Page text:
¶Of a Storke. chap. 8.
A Storke is a water fowle, and purg∣eth hir selfe with his owne bill: For when she séeleth hir selfe griened with much meate, she taketh Sea water in hir bill, and putteth it in at hir har∣der hole, and so into hir guttes, and that water suitneth the hardnesse of ye meat, and biting the guts causeth them to put superfluities. Also this bird easeth egs of Adders and Serpentes, and beareth them for best meate to hir birdes, as I∣sidore saith. And this bird is called Si∣conia, as it were Sicannia, for he smiteth or flappeth with his bill, and maketh a noyse as it were with a Cane or a great Réeds, as he saith. Also he is messenger of springing time, and in hir comming, betokeneth noueltie of time, and is ene∣mie to Adders and Serpents, and beat∣eth and slayeth them with hir bill, and sometime swalloweth and deuoureth them, and haunteth and loueth company of men, and therefore they make theyr neasts on houses that men dwell in, & they leane not lightly their first neaste, except they be compelled. But ere they go into other countries against Winter, they fill their neasts with earth, & draw the twigges and thornes of their neasts with fenne, that no tempest of winde should breake it nor throw it downe in Winter, and in hir comming againe in springing time, she occupieth the same place, and defendeth the neast from other that would occupy it: while the female liueth the male accompanieth not with 〈1 page duplicate〉Page [unnumbered] another with seruice of Venus, but kée∣peth truely to hir in neast and in office of generation. And if the male espieth in any wise, yt the female hath broke spouse∣hood, she shall no more dwell with him, but he beateth and striketh hir with his bill, and slaieth hir if he may, as Aristo. saith. The male treadeth not the female but in the neast: and in sitting on brood, the male and the female chaunge times, and loue their birds, & kéepe them with right great affection, and for busie sitting vppon them, their fethers fall, and when the male trauayleth about meate, the fe∣male sitteth in the neast, and againward. And when the male commeth home, the female flyeth out for meate, and then the male sitteth on the neast, as Ambrose saieth. Storkes flye ouer the Sea, in flockes, and flye together into hot coun∣tries, and in their passing, Crowes flye with them, & passe before them, as it wer leading the Storkes, and withstand with all their might, fowles yt hate Storkes, as it is sayd in Exameron. And though storkes eate venemous beasts, as frogs, Adders and serpents, and other such, yet neuerthelesse the venime ouercommeth not, neither chaungeth their kinde, but is to them féeding and nourishing, that is venimous to men and to other beasts: for by vertue of heate, that hath mastrie within them, the mallice of venime is quenched. Also when their birdes are haught, they haue féete, legges, and bills full blacke, as Swans haue, but ye black∣nesse passeth away lyttle and lyttle. And the more olde they were, the more redde they haue legs, féete & bills.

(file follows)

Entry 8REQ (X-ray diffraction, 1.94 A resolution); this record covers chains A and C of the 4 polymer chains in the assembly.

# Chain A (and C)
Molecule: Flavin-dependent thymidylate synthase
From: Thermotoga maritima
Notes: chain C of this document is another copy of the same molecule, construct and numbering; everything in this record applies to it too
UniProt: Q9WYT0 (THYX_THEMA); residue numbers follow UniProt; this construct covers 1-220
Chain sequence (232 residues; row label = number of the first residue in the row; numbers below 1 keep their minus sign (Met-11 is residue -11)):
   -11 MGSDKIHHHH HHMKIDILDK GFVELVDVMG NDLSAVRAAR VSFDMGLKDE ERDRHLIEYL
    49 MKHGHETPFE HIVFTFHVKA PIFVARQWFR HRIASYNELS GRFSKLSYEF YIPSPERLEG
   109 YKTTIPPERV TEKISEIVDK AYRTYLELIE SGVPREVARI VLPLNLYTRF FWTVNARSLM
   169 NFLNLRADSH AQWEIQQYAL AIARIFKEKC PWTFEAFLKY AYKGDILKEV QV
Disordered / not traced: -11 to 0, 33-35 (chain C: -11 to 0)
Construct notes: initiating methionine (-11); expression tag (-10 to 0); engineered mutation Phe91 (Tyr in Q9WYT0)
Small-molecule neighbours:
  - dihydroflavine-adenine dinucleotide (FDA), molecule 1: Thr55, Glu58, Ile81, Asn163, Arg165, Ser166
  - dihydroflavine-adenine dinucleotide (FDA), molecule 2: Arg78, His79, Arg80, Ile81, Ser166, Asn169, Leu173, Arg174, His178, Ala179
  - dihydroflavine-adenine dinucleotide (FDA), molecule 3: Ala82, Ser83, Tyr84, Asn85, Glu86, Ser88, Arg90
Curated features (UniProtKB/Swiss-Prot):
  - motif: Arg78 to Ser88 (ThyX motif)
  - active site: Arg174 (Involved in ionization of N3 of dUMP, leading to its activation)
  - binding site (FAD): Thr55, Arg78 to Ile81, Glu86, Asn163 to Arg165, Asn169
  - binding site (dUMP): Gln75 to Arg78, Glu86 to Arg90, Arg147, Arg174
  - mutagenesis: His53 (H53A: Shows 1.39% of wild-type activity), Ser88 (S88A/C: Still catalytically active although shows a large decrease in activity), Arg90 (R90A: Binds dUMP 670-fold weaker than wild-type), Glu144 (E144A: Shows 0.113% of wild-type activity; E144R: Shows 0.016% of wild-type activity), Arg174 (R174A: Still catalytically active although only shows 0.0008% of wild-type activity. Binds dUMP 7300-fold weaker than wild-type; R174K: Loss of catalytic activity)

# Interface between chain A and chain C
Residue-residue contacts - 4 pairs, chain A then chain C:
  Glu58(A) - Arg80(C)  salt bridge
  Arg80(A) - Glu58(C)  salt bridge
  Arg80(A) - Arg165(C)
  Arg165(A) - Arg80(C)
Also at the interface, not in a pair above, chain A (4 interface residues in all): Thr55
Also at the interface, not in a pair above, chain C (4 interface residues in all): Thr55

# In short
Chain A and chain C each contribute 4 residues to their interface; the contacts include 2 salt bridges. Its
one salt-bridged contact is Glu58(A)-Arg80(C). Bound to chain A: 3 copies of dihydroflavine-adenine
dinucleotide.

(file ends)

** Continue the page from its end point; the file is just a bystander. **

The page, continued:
(*A Storke is in shape like vnto the Heron, but more biggeriall white sauing the top of his wings: his bill and legs red. Naturally he is enimie to ye serpents and killeth them: when they be olde, their young féedeth them, and prouideth meate for them. These bréed in Germa∣ny, on the house tops, & as it is said, of e∣uery third brood, they put forth one yoūg, to the honour of the houses, whereon they bréede.)